crucis wrote:Cralis wrote:By request: Planet Types. Makes sense, no? I have them defined elsewhere (like the rules) but to make sense of these results I should have included them. So here they are!
I'm not going to repeat T, ST, G, V, H, B, or F because they are as defined in the ULTRA rules. Although currently H/F are the same as hot or frozen O1 worlds, and B is O2 worlds. (Hot, Frozen, Barren).
Actually, "currently" in Ultra, O1 = Cold and O3 = Hot, according to W6.06.
Blah, I used my notes. Probably a hold-over from Classic Starfire. But yeah, your right. I'll note it for the conversion.
crucis wrote:cralis wrote:What's the real difference between Type A and Type K? Also, I don't see any Type K planets in the "DETERMINE FINAL PLANETARY TYPE" Tables. (And a tangential note on those tables, in the mass 1 planetary type subtable, there's a type O3 entry that I suspect needs fixing.)
I've read where "experts" think that such "desert planets" would be essentially uninhabitable for humans due to the lack of plant life to produce oxygen. And not that I'm outright asking for this, but you might want to think about how such "desert" planets are able to sustain their atmospheres (whatever its composition may be). After all, if you were to go dump a major population on such a world, might that population not place some rather severe demands on a very limited and potentially non-reproducing, critical life-sustaining factor.
That would be part of the rules. What you've mentioned is already considered, and the only O/N atmosphere would likely be if there were any bodies of water. The other types don't even require water to be present (although it would be, in small amounts, probably underground).
PS. The difference between A and K is the temperature. Type-A have normal earth-like temperatures but insufficient atmosphere. Type-K planets have sufficient atmosphere, but they are too hot.
crucis wrote:cralis wrote:Type-N/SN: Ocean
These are Type-T or Type-ST worlds where the vast majority of the planet is covered with water (> 90%). These worlds will pretty much only have oxygen-based atmospheres simply because solar evaporation will create most of the atmosphere from the water.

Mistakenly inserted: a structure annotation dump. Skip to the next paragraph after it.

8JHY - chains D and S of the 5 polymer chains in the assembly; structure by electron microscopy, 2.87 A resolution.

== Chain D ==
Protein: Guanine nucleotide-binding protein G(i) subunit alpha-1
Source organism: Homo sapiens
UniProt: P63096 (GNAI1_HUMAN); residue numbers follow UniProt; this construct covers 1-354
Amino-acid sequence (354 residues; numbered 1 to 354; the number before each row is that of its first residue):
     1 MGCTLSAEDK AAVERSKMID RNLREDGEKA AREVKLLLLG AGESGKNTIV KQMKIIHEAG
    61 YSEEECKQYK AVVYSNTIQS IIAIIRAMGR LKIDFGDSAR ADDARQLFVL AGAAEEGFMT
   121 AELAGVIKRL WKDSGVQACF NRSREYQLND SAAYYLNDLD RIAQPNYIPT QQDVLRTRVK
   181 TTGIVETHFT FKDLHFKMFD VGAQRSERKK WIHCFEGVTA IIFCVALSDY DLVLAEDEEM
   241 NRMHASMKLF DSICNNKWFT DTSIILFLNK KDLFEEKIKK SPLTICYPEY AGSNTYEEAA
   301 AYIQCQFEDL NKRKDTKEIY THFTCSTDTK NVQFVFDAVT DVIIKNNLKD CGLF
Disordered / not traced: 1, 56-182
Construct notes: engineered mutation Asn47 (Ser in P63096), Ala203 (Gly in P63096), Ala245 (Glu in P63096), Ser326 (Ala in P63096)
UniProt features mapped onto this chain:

Interesting. However, I think that you missed an opportunity, code-wise here... I suspect due to inertia. I edpect that you created the N/SN codes while the old O# codes still existed. However, now that H/B/F have replaced the O# codes, I would suggest using O and SO instead of N/SN, since "O for Ocean" is a solid mnemonic.
It has for years been generally accepted that "N" is an ocean world. I don't remember where I saw the proposed nomenclature - it was an international astronomy website - but I originally found it in a ST:NG technical manual and it had the address.
crucis wrote:cralis wrote:Type-GI: Gas/Ice
These are Type-G planets that have a different chemical composition. These will have more noble gases and other gases than simply H/He, although H/He is usually still a big part of their atmosphere. Otherwise, other than color, these are pretty much the same.
In this version the Type-I worlds are going to be Ice or Rock/Ice worlds like Pluto. They aren't as common, as most of what ULTRA calls Type-I will be Type-GI instead.
Exactly how is this version of a Type I world different from a Type F world? I see the Type F world as fitting this description to a "T".
Type-F worlds are entirely rocky. Type-I worlds are entirely or mostly ices, probably methane, ammonia, carbon monoxide, along with water ice. Similar to Triton, except more ice less rock. Type-Is were speculated way back when they thought Pluto (and other KBOs) were thought to be mostly water ice, methane ice, ammonia ice, etc., with a very small core. However, more recently they are beginning to think it is mostly water ice with a small radioactive rocky core. Either way in about 6 years we'll get some solid evidence.
crucis wrote:BTW, a potentially interesting planet type that you've overlooked, but actually made provision for in the above rules is the Type P ... Pre-Biotic planet. In the "RESIDUAL GEOTHERMAL HEATING", you use stellar age to help determine planetary temp. But you could also use this same stellar age to set habitable planet types as "pre-biotic", if the age was in the "Young" or perhaps "Aged" groups.
This is taken care of under my NPR rules.
crucis wrote:Oh, something else... Immediately under the "ATMOSPHERIC THICKNESS" header, you list the progression of atmosphere thinknesses as "vacuum -> very thin -> thin -> average -> thick -> dense -> massive". However, there are no "average" atmosphere thicknesses listed in the tables. They always seem to progress from thin to thick.
Ooops no idea how that slipped in there. Average doesn't exist. Fixing it after this post.
And in the "HABITABILITY FACTORS" table, I'd replace "Uninhabitable" with "Deadly". (Ultra uses the term "Death" environment, but I think that "Deadly" is a better use of the language. "Death" is a noun, "Deadly" is an adjective... and I think that an adjective works better and sounds better in this circumstance.)
Well, I'm tempted to move all the habitability stuff to the NPR section because it is a subjective value. What is habitable or deadly to one type of race, is the opposite for another. Etc.